An unpleasant occurrence causes Ursula to conclude that Julia Earle, a woman who “couldn’t live without male attention,” is having an affair with her much younger, unmarried neighbor. Ursula tries to mind her own business, but Julia’s sister Marjorie also expresses concerns about the Earles’ marriage along with her fear that Dr Earle won’t tolerate Julia’s behaviour much longer. With this troubled domestic climate established, Ursula then has reason to believe that Dr Earle may also be involved in a dalliance with another woman. It’s a difficult position for Ursula as a house guest, but the situation heats up when Dr. Earle inexplicably disappears. …
Detective Inspector French from Scotland Yard (who is also in Antidote to Venom) is called in to investigate, and in his usual, methodical way he approaches the mystery logically. He concludes that there are “three possible solutions to the mystery: Earle had either disappeared voluntarily, or he had met with an accident, or he had been kidnapped or murdered.” Without a body, French quite quickly dismisses the accident theory, so that leaves him with the possibly of murder or voluntary disappearance. Taking those two possibilities, French approaches the case trying to disprove one and prove another.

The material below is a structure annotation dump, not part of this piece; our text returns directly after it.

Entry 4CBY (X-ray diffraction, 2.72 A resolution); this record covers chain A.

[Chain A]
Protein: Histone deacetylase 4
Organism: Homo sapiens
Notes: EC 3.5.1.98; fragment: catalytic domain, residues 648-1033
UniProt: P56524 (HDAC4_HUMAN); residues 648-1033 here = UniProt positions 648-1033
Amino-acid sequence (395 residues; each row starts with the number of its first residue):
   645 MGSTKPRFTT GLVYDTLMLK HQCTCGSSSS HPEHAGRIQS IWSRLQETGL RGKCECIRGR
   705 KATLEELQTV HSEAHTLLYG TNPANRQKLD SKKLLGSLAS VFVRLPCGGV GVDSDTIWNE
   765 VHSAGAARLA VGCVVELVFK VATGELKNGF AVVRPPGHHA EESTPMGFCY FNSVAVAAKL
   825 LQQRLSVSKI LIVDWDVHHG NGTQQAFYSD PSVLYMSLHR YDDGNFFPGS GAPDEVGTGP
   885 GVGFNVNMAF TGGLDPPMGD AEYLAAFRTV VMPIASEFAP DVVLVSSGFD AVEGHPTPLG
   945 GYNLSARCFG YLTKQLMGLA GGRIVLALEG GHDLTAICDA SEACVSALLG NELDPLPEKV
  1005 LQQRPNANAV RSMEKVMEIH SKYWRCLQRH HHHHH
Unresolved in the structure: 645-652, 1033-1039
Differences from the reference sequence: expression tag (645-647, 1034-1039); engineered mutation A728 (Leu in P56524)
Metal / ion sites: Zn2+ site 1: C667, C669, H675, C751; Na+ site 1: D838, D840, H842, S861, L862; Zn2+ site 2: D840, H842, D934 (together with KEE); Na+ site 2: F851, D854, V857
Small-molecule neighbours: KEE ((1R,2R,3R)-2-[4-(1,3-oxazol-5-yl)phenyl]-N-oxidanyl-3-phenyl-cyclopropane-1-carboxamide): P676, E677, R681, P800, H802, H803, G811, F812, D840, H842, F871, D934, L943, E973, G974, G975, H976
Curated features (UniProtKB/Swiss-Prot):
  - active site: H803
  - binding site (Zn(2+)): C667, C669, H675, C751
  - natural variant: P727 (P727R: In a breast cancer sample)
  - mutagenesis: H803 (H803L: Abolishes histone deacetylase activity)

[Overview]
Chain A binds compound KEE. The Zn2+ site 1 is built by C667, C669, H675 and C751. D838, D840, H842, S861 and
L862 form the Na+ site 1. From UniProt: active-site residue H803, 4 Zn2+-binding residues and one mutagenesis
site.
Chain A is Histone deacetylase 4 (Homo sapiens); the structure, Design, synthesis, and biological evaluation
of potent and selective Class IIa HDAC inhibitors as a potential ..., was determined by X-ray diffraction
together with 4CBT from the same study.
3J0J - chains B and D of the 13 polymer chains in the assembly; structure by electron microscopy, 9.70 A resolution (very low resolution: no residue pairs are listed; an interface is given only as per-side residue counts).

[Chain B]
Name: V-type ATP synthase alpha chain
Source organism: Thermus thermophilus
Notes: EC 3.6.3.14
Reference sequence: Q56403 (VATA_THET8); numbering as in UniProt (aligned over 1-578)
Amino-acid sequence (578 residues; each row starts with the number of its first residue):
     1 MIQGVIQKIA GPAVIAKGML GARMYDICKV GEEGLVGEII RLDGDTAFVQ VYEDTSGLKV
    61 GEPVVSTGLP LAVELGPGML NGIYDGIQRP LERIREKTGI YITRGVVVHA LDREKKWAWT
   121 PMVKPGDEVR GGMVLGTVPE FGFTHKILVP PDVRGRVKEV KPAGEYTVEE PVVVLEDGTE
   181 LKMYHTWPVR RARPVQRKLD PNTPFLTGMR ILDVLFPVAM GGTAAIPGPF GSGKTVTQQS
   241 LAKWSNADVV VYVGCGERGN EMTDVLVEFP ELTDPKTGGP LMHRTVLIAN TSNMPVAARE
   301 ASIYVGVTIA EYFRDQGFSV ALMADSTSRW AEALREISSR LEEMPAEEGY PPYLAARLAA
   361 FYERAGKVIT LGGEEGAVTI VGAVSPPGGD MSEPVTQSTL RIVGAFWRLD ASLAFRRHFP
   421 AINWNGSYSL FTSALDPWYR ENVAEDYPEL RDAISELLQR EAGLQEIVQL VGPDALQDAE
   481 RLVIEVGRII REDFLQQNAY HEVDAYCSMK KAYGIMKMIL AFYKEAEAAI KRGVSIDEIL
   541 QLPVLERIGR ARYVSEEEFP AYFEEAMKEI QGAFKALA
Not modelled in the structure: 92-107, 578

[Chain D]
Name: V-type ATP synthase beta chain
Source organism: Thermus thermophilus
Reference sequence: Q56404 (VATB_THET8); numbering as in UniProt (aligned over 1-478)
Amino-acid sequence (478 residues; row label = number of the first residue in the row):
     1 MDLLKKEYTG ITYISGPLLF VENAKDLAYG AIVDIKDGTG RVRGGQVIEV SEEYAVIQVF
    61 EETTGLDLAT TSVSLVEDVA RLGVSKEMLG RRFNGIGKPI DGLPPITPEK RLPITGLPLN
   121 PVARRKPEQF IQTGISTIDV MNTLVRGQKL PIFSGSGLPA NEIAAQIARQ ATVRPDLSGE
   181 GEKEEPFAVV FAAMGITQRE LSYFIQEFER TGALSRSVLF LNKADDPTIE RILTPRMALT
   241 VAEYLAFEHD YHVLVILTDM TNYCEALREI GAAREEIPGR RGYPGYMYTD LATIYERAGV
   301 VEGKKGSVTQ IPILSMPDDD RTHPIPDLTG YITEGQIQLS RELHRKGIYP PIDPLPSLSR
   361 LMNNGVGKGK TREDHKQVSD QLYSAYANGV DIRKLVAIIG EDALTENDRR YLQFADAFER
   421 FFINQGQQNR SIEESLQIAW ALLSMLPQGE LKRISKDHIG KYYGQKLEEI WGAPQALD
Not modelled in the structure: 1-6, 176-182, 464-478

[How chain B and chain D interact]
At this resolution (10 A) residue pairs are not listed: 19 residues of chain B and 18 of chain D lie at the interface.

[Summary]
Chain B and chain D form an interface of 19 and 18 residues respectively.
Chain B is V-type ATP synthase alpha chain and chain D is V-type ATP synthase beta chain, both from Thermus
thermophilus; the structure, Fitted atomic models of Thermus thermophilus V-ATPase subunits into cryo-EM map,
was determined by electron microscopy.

One of the key elements to be investigated is the identify of the mystery woman seen with Dr Earle. The discovery of her identity involves some painstakingly methodical, geographical calculations as well as a train timetable thrown in for good measure. Author Freeman Crofts Wills was, at one point in his career the Chief Assistant Engineer of the Belfast and Northern Counties Railway, and in the introduction, Martin Edwards tells us that the author’s “love of railways meant that train timetables often featured in the unravelling of his culprits’ alibis.”
While French agonizes over the details of the disappearance of Dr. Earle, the case suddenly takes a much more sinister turn….